“May I ask something of you?” I’m taking a risk with this, something so direct. It violates the rules of the game these people play, and that might displease the woman. She raises her eyebrows, surprised. She glances down at the wineglasses, her eyes flickering almost faster than I could catch. She tilts her head to the side, causing a single strand of her shining, voluptuous black hair to come free from the elaborate styling on her head. I can feel my breath catch slightly. It’s amazing how just one small imperfection can accentuate the larger beauty. She smiles a little more than before. Damn. I take a swallow of wine. I only have a few sips’ worth more than her now.
“Of course, my Lord,” she responds demurely. This is a trap if I’ve ever seen one. My heartbeat quickens, but I try to control my gaze and expression. I have to keep my mask on now. If my mask falls from my face at this moment, I lose. Losing to just one of these feral nobles means losing to all of them. But I’m committed now. She’s expecting a question, and of the many I have, there are two that stand above them. I can only ask one.
“Why are you interested in me, my Lady?” I ask, choking down the question I, at this moment, really want to ask. There will be time later for such pleasantries. “You’ve watched me from a distance before, but this is the first time we’ve ever spoken.”
She laughs lightly; a small, amused laugh that lacks true depth of emotion. “I’m afraid there is no particular reason, my Lord,” she smiles at me from behind dark eyelashes, “At least, none that I can currently think of.” The stray lock of hair and the shadows of the alcove took up opposite sides of her face, framing it in vivid darkness. Her pale skin is luminous in the faint light, and her hazel eyes are piercing, yet warm. I should have known that she wouldn’t answer that question — I guess I haven’t earned that reward. I smile and nod in her direction, taking up my wineglass and taking a large sip.
She casually glances down at the glass as I place it beside her own, and smiles softly at the even level of wine in the two. There is perhaps one more swallow left in each of them. She looks up at me once more, tilting her head again as if asking me a question. Why did you do that?
“Might I ask you something, in return?” She asks. Her expression is soft, and warm, and there is an inquisitive gleam in her eyes. I can’t help but be curious, despite knowing that any real answer would risk losing to this feral, political noble. The last time I’ve played with someone like this was many years ago. Tonight’s event was, for the first time since coming here, worthwhile. I nod.
“You said your life has been bereft of beauty for some time,” she says, slowly. My eyes narrow. What is she going to ask me? That was a musing, hardly relevant. She pauses, before continuing, “Has it also been bereft of happiness?”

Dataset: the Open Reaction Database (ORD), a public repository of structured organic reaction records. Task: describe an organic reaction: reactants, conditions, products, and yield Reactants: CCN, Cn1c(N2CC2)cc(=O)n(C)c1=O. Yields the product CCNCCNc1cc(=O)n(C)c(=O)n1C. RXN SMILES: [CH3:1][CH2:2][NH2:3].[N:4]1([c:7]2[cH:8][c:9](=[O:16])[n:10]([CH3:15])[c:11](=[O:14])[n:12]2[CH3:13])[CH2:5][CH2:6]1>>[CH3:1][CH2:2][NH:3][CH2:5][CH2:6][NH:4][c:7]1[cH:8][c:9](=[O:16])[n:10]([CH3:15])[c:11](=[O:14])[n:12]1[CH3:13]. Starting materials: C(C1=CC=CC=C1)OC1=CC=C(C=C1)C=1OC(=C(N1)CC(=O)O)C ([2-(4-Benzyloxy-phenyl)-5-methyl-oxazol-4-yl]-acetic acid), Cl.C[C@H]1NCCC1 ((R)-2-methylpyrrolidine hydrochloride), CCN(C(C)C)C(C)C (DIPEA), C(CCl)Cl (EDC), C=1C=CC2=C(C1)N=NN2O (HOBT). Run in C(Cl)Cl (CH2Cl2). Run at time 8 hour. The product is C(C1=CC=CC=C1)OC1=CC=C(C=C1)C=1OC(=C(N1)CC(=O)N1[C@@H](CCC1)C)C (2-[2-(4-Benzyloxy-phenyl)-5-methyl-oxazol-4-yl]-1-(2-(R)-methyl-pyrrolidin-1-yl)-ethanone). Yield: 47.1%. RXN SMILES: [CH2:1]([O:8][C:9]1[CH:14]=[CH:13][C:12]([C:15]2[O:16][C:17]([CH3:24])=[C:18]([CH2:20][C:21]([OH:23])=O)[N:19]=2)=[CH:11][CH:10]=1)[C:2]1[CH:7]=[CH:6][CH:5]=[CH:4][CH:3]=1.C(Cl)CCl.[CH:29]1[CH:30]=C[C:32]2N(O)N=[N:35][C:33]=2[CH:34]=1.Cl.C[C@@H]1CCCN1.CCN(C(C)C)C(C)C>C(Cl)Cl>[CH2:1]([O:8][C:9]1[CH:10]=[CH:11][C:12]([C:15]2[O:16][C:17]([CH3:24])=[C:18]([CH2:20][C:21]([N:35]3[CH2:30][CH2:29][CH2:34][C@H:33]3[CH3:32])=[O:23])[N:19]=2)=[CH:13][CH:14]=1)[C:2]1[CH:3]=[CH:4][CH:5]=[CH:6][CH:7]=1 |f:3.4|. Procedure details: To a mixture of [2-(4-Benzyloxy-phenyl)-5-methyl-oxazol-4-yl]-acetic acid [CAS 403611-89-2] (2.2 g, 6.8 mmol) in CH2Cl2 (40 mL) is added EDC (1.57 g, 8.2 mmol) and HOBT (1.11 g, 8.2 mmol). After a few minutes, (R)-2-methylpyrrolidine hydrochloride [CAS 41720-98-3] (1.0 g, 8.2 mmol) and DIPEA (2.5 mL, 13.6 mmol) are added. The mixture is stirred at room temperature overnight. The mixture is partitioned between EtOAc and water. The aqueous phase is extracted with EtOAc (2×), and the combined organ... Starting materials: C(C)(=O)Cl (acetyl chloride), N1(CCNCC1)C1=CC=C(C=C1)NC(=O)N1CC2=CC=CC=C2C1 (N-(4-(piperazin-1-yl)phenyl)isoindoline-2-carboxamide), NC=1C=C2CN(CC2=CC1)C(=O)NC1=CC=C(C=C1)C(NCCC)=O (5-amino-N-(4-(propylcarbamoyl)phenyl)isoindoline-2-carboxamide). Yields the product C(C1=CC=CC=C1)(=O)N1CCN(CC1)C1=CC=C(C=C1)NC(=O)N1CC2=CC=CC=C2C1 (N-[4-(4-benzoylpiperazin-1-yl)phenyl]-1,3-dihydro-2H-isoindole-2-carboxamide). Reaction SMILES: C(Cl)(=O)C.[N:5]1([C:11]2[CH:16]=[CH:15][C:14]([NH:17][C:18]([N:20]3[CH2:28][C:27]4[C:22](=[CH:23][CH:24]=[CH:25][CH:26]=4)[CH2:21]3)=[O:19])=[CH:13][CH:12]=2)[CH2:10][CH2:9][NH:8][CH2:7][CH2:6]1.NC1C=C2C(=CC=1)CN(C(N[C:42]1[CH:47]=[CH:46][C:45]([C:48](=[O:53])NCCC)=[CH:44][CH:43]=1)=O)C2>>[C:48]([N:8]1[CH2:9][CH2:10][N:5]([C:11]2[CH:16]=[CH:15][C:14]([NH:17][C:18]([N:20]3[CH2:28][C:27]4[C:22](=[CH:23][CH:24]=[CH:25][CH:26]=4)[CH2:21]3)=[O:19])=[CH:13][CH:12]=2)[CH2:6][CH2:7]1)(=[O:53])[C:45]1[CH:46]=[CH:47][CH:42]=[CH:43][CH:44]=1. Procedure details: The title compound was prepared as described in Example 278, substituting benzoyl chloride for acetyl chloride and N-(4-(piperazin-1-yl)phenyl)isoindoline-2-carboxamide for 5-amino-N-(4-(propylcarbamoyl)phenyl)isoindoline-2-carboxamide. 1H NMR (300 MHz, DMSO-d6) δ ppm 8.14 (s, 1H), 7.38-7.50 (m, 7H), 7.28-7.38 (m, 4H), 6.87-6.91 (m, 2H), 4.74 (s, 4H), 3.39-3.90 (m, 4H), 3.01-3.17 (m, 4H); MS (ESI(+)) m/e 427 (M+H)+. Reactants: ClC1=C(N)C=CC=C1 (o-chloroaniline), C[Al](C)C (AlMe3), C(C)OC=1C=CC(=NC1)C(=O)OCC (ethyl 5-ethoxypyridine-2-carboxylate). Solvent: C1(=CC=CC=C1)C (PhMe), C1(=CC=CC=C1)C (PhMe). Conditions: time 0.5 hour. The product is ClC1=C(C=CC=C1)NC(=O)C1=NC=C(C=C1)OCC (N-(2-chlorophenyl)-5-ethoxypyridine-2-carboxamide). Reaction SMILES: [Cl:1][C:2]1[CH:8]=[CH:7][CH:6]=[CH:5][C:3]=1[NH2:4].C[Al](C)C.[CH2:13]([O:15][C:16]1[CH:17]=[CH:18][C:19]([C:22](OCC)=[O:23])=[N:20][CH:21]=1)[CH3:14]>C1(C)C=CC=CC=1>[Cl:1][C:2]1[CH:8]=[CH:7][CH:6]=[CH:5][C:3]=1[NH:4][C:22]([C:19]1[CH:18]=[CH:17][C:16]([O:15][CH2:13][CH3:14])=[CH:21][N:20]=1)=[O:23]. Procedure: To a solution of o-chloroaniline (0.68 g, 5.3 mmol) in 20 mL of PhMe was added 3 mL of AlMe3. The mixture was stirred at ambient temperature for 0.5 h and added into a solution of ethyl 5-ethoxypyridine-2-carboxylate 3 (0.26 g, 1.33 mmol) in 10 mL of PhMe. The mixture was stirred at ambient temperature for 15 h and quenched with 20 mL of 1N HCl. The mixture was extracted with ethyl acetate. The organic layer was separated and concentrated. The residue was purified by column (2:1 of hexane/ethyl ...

I sit still. I don’t know how to answer that. I haven’t given it much thought. Every day for the past several months I’ve just put on my mask and went to battle against the faceless horde of nobles and their political schemes. For the years prior to that I put my head down and studied these people and the history of the city. I absorbed the knowledge of the House I had unexpectedly inherited as much as I absorbed its responsibility. In that time, have I felt happiness? I sigh, and let my mask slide off of my face. Her expression flickers briefly into surprise, and then sadness. Her eyes show sympathy, but also understanding.
She leans forward and grasps my glass of wine, raising it slightly and sitting back in her chair. I smile sadly. “The last time I did something like this,” I hear myself say, “I fell deeply in love with someone special. Then I had to leave forever, alone.”
She leans forward again, and pushed her wineglass towards me. She catches my gaze, and nods toward it. I take up the glass in my own hand. We click our glasses against each other, the fine crystal ringing beautifully, the intonation only slightly violated by the sloshing fluid. We let our masks fall away completely and smile silently at each other. We both drink deeply, downing the remainder of our glasses.
We place our glasses next to each other on the table one final time, and sit in silence for a few moments. My face feels slightly warm, and my palms are sweaty. The musicians are louder now, and the violent smells of the food and perfume in the hall was still appalling. The light seems more blinding and the air feels less clean. But for some reason, right now, I feel strangely satisfied. My companion stands up, and turns to exit the alcove.
“My Lady,” I say, just a little too quickly. She pauses and turns to look at me. She sweeps the stray lock of hair away from her face in a casual, beautiful motion. Her hazel eyes are once again that of a hawk, but behind the carefully-crafted mirror is something genuine.
“Yes, my Lord Strainséir?”
“What is your name? I don’t believe I ever caught it.”
She laughs. It’s a warm, throaty laugh. A real laugh. I can’t help but think it’s wonderful, despite myself. She smiles.
“My name is Leanne, of House Fithich,” she answers. It’s a good name. She turns to leave the alcove, pinning the stray lock of hair back into place — and her mask with it. As she leaves, she calls something to me over her shoulder.
“I expect a dance next time, Lord Strainséir.”
I expect she will have it. I lean back in my chair and gaze upon the twin empty wineglasses. I can’t help but close my eyes and think of a cold, moonlit night in a forest glade. Trading questions and drinks from a turtle shell bowl in a strange game of courtship and supremacy. Trading words with an otherworldly beauty who had changed me forever. As sad as our parting was, perhaps it is time to move on.
Right, my dear Abhainn?